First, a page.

History of Skin Care
Written historical records date back six millennia. However, skin decoration and skin care practices are believed to have been around for a longer period of time. Experts believe that skin decoration and skin care practices are almost as old as mankind itself. Facial decorations were a common way of intimidating enemies or attracting attention in the past. It was believed that decorating the skin could improve a person’s social standing, denote superiority in rank as well as attract members of the opposite sex. Traces of the use of mirrors (initially in the form of reflective copper discs) also dates back to almost 4000 BC.
Skin Care in Ancient Egypt
The first proof of the use of cosmetics can be found in the Ancient Egyptian civilization that dates back to almost 6000 years. Skin care and beauty wasn’t restricted to the daily culture. It was also known to have a great deal of value in the burial traditions of the Egyptian society. Proof of this can be found in clay pots of makeup that have been found in a number of Egyptian era tombs. Furthermore, records show that apart from beautification, skin care was also used to ward off the rays of the sun and protect the body from insects. Make-up was used as rituals to honor gods and goddesses. Some of the most popular ingredients being used by the Ancient Egyptians include metal ore, semi-precious stones, copper, red ochre, soot, henna, white lead and mercury.
In fact, it is widely believed that the Egyptian society was one of the first to glorify skin care. Secrets of eternal beauty were always sought after by royal ladies. Queen Cleopatra, an ancient Egyptian queen, was considered to be one of the major advocates of proper skin care. Her flawless and exotic looking skin was proof of how important she believed proper skin care was. In fact, practices of using gold to beautify the skin were believed to have emerged in the Ancient Egyptian society.
The ancient Hebrews were famous for using fragrances to purify their candles, priests and temples. The book of Exodus also offers a recipe for the Holy oil that was given to Moses. This oil used ingredients like myrrh, calamus, olive oil and cinnamon. Although the Mosaic Law forbade people from using these holy oils for fashion, traces of how popular they were in terms of beautifying the skin can be found in the Bible and the Song of Solomon.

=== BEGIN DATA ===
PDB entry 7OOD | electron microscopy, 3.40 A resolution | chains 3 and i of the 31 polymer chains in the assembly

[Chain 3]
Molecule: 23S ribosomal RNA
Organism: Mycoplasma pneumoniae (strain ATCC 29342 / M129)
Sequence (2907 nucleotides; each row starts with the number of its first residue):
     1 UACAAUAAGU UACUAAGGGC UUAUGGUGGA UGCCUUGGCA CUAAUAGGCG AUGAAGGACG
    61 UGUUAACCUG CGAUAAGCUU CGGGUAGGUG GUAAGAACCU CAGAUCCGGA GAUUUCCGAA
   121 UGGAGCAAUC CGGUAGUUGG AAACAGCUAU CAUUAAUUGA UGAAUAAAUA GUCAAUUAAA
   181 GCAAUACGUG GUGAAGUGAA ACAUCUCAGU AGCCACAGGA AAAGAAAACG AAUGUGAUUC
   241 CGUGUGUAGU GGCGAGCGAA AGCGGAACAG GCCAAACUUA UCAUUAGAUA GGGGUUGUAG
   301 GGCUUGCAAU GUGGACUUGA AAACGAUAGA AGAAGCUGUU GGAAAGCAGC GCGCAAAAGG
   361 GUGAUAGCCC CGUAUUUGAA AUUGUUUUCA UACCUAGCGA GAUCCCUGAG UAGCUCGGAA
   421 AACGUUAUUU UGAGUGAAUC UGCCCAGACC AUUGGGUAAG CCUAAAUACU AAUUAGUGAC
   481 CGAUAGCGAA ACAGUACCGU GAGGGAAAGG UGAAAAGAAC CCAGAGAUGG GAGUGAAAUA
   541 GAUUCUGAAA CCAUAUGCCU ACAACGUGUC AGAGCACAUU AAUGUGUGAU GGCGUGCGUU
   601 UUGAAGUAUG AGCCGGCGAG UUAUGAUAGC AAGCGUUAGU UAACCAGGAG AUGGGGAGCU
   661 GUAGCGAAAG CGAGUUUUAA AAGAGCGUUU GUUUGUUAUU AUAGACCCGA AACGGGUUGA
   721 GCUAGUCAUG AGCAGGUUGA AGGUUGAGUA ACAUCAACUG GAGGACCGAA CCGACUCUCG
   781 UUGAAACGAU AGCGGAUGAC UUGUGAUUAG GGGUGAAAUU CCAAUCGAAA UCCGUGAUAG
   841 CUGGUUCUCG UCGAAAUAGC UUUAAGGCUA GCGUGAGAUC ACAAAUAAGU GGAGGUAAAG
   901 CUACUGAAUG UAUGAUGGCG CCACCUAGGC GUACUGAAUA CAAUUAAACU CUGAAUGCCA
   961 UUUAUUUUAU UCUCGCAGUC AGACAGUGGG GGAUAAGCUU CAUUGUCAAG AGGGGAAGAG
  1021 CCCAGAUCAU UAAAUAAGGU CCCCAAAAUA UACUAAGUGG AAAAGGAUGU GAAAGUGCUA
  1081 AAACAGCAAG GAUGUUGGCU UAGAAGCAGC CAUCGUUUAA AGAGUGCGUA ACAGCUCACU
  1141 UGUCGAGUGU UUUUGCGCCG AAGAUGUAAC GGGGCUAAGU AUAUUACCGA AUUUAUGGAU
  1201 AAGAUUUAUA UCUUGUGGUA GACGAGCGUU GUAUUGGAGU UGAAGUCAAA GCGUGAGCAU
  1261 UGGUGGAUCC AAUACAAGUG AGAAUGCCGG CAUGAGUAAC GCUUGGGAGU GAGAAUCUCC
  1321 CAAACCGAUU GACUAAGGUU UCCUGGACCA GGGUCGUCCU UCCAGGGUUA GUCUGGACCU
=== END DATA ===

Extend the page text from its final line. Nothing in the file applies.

One of the main reasons why the Greeks invaded the Egyptian society was to gain access to their knowledge. The Greek were believed to be extremely interested in the sacred Egyptian oils for the medicinal value that they had to offer. As the Greek society developed, the use of perfumes, eye shadows, paints, hair dyes and cosmetic powders became a part of everyday use.
Traces of the use of skin care products and cosmetics can also be found in the ancient Roman society. In fact the name “cosmetics” came from “Cosmetae”, a group of female slaves who used to produce cosmetics in the Roman society.
Cosmetics were also believed to have been used in Persia. Although cosmetics were regulated once the Arab tribes converted to Islam, there was no prohibition from actually using these cosmetics. The only prohibitions that were placed were on their misuse. As a result, traces of the use of cosmetics and fragrances can also be found in ancient Persia (the lands that we now know as the Middle East).
The Story of Cosmetics and Skin Care in the Far East
China saw the introduction of cosmetics around 3000 BC, when people began to stain their nails with eggs, gelatin and beeswax. These colors were used to represent the social class of a person. According to the ancient Chinese society, the lower classes were forbidden from using bright colors. Beauty soon became a rage in China and royal ladies also began to decorate their foreheads. Medieval era Japan brought about yet another way of looking at skin care. The Japanese geishas who became famous for their flawless skin began to use crushed safflower petals to paint their lips and eyebrows. Bintsuke wax was used as a base for make-up. Other ingredients that were used for skin care and make-up include bird droppings and rice powder.
Skin Care during the early Middle Ages
When you compare fashion and skin care techniques that were prevalent in the Early Middle Ages to the ones that were present before them, fashion had actually become quite modest. One of the main reasons for the suppression of fashion and skin care were the religious beliefs that existed at the time. However, despite this modesty, women during the early Middle Ages still took great care of their skin. In fact, women began to resort to natural methods and herbal remedies to ensure that their skin looked flawless and beautiful because the use of cosmetics, chalk and lead were looked down upon. Staying out of the sun was also believed to be very important to maintain the “fairness” of the skin.
Skin Care during the Elizabethan Era
The Elizabethan Era was characterized by Queen Elizabeth’s look. Although the clothing had become extremely structured, cosmetics were offered a lot of importance. Queen Elizabeth is believed to have been the pioneer in her era for adopting a made-up appearance. Once she made the look famous, other noblewomen of Britain soon followed suit and cosmetics became a major fad once more.
Skin care in the early 1900s
The early 1900s was when cosmetics and skin care began to revolutionize the world. A number of cosmetic companies such as L’Oreal, Maybelline and Elizabeth Arden came into existence. The concept of “science-based skincare” also emerged around this time. As new skin care products were developed, consumers felt more comfortable wearing make-up because the presence of the right skin care solutions allowed them to rectify their “flaws” and showcase their beauty even more.